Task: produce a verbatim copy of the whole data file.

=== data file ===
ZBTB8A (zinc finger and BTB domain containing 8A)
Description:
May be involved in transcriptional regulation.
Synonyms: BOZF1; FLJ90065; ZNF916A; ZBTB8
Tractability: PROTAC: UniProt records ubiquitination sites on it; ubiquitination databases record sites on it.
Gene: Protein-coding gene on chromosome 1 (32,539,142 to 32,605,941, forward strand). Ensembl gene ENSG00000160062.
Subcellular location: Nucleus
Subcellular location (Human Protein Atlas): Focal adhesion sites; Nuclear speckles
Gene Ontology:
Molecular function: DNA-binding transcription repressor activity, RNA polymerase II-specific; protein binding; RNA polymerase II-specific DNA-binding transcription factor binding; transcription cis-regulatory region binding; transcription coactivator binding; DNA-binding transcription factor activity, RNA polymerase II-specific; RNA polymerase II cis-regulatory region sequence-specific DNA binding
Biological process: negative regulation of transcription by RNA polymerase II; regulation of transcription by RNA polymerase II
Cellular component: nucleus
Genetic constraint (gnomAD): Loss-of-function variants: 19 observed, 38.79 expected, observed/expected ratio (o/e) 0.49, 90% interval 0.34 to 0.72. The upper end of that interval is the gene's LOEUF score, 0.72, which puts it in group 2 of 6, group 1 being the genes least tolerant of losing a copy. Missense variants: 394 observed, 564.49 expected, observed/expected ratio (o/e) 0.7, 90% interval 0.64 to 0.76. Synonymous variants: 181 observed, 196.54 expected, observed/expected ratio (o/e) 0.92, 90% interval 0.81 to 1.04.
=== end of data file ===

ZBTB8A (zinc finger and BTB domain containing 8A)
Description:
May be involved in transcriptional regulation.
Synonyms: BOZF1; FLJ90065; ZNF916A; ZBTB8
Tractability: PROTAC: UniProt records ubiquitination sites on it; ubiquitination databases record sites on it.
Gene: Protein-coding gene on chromosome 1 (32,539,142 to 32,605,941, forward strand). Ensembl gene ENSG00000160062.
Subcellular location: Nucleus
Subcellular location (Human Protein Atlas): Focal adhesion sites; Nuclear speckles
Gene Ontology:
Molecular function: DNA-binding transcription repressor activity, RNA polymerase II-specific; protein binding; RNA polymerase II-specific DNA-binding transcription factor binding; transcription cis-regulatory region binding; transcription coactivator binding; DNA-binding transcription factor activity, RNA polymerase II-specific; RNA polymerase II cis-regulatory region sequence-specific DNA binding
Biological process: negative regulation of transcription by RNA polymerase II; regulation of transcription by RNA polymerase II
Cellular component: nucleus
Genetic constraint (gnomAD): Loss-of-function variants: 19 observed, 38.79 expected, observed/expected ratio (o/e) 0.49, 90% interval 0.34 to 0.72. The upper end of that interval is the gene's LOEUF score, 0.72, which puts it in group 2 of 6, group 1 being the genes least tolerant of losing a copy. Missense variants: 394 observed, 564.49 expected, observed/expected ratio (o/e) 0.7, 90% interval 0.64 to 0.76. Synonymous variants: 181 observed, 196.54 expected, observed/expected ratio (o/e) 0.92, 90% interval 0.81 to 1.04.